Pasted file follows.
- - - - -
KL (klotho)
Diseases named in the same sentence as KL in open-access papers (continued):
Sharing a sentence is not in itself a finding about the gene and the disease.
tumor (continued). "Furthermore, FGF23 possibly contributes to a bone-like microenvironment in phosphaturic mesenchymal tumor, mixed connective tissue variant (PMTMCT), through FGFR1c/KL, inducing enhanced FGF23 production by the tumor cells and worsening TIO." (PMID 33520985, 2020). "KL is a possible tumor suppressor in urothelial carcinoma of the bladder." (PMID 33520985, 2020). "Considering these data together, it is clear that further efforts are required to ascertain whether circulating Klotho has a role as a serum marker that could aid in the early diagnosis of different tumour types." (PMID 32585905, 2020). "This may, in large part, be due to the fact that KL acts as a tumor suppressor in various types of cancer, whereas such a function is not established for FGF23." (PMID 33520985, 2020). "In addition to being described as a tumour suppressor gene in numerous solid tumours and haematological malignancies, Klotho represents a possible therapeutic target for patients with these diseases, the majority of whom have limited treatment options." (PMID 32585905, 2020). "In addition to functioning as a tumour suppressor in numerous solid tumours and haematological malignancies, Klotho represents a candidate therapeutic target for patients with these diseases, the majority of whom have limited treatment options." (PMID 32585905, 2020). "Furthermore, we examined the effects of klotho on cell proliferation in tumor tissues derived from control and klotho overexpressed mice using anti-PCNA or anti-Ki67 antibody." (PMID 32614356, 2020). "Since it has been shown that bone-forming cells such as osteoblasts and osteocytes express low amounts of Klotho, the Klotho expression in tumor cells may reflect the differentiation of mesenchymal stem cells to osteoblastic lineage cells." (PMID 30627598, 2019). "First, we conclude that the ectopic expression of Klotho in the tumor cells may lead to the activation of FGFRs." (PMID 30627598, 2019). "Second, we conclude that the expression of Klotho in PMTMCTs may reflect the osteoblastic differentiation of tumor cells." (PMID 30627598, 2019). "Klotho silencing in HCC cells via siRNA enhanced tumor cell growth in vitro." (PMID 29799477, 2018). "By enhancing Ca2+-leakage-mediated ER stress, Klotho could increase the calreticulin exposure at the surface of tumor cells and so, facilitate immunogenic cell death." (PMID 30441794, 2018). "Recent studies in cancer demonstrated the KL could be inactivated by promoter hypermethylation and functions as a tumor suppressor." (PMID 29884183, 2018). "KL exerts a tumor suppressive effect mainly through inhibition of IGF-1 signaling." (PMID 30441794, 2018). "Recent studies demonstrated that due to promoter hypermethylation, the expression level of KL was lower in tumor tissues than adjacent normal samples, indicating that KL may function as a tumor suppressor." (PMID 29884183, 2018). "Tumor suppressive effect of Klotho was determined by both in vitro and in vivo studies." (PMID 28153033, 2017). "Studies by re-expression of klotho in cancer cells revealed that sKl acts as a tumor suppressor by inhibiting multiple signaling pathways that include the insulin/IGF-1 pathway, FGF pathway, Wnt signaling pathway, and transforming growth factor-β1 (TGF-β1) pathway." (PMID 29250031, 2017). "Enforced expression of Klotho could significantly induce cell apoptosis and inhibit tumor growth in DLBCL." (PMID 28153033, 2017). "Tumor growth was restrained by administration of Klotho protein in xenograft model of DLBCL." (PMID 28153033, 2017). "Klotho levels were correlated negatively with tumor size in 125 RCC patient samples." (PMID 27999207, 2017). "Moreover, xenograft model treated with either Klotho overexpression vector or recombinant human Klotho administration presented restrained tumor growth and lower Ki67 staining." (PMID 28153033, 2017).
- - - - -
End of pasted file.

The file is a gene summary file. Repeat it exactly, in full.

KL (klotho)
Diseases named in the same sentence as KL in open-access papers (continued):
Sharing a sentence is not in itself a finding about the gene and the disease.
tumor (continued). "Furthermore, FGF23 possibly contributes to a bone-like microenvironment in phosphaturic mesenchymal tumor, mixed connective tissue variant (PMTMCT), through FGFR1c/KL, inducing enhanced FGF23 production by the tumor cells and worsening TIO." (PMID 33520985, 2020). "KL is a possible tumor suppressor in urothelial carcinoma of the bladder." (PMID 33520985, 2020). "Considering these data together, it is clear that further efforts are required to ascertain whether circulating Klotho has a role as a serum marker that could aid in the early diagnosis of different tumour types." (PMID 32585905, 2020). "This may, in large part, be due to the fact that KL acts as a tumor suppressor in various types of cancer, whereas such a function is not established for FGF23." (PMID 33520985, 2020). "In addition to being described as a tumour suppressor gene in numerous solid tumours and haematological malignancies, Klotho represents a possible therapeutic target for patients with these diseases, the majority of whom have limited treatment options." (PMID 32585905, 2020). "In addition to functioning as a tumour suppressor in numerous solid tumours and haematological malignancies, Klotho represents a candidate therapeutic target for patients with these diseases, the majority of whom have limited treatment options." (PMID 32585905, 2020). "Furthermore, we examined the effects of klotho on cell proliferation in tumor tissues derived from control and klotho overexpressed mice using anti-PCNA or anti-Ki67 antibody." (PMID 32614356, 2020). "Since it has been shown that bone-forming cells such as osteoblasts and osteocytes express low amounts of Klotho, the Klotho expression in tumor cells may reflect the differentiation of mesenchymal stem cells to osteoblastic lineage cells." (PMID 30627598, 2019). "First, we conclude that the ectopic expression of Klotho in the tumor cells may lead to the activation of FGFRs." (PMID 30627598, 2019). "Second, we conclude that the expression of Klotho in PMTMCTs may reflect the osteoblastic differentiation of tumor cells." (PMID 30627598, 2019). "Klotho silencing in HCC cells via siRNA enhanced tumor cell growth in vitro." (PMID 29799477, 2018). "By enhancing Ca2+-leakage-mediated ER stress, Klotho could increase the calreticulin exposure at the surface of tumor cells and so, facilitate immunogenic cell death." (PMID 30441794, 2018). "Recent studies in cancer demonstrated the KL could be inactivated by promoter hypermethylation and functions as a tumor suppressor." (PMID 29884183, 2018). "KL exerts a tumor suppressive effect mainly through inhibition of IGF-1 signaling." (PMID 30441794, 2018). "Recent studies demonstrated that due to promoter hypermethylation, the expression level of KL was lower in tumor tissues than adjacent normal samples, indicating that KL may function as a tumor suppressor." (PMID 29884183, 2018). "Tumor suppressive effect of Klotho was determined by both in vitro and in vivo studies." (PMID 28153033, 2017). "Studies by re-expression of klotho in cancer cells revealed that sKl acts as a tumor suppressor by inhibiting multiple signaling pathways that include the insulin/IGF-1 pathway, FGF pathway, Wnt signaling pathway, and transforming growth factor-β1 (TGF-β1) pathway." (PMID 29250031, 2017). "Enforced expression of Klotho could significantly induce cell apoptosis and inhibit tumor growth in DLBCL." (PMID 28153033, 2017). "Tumor growth was restrained by administration of Klotho protein in xenograft model of DLBCL." (PMID 28153033, 2017). "Klotho levels were correlated negatively with tumor size in 125 RCC patient samples." (PMID 27999207, 2017). "Moreover, xenograft model treated with either Klotho overexpression vector or recombinant human Klotho administration presented restrained tumor growth and lower Ki67 staining." (PMID 28153033, 2017).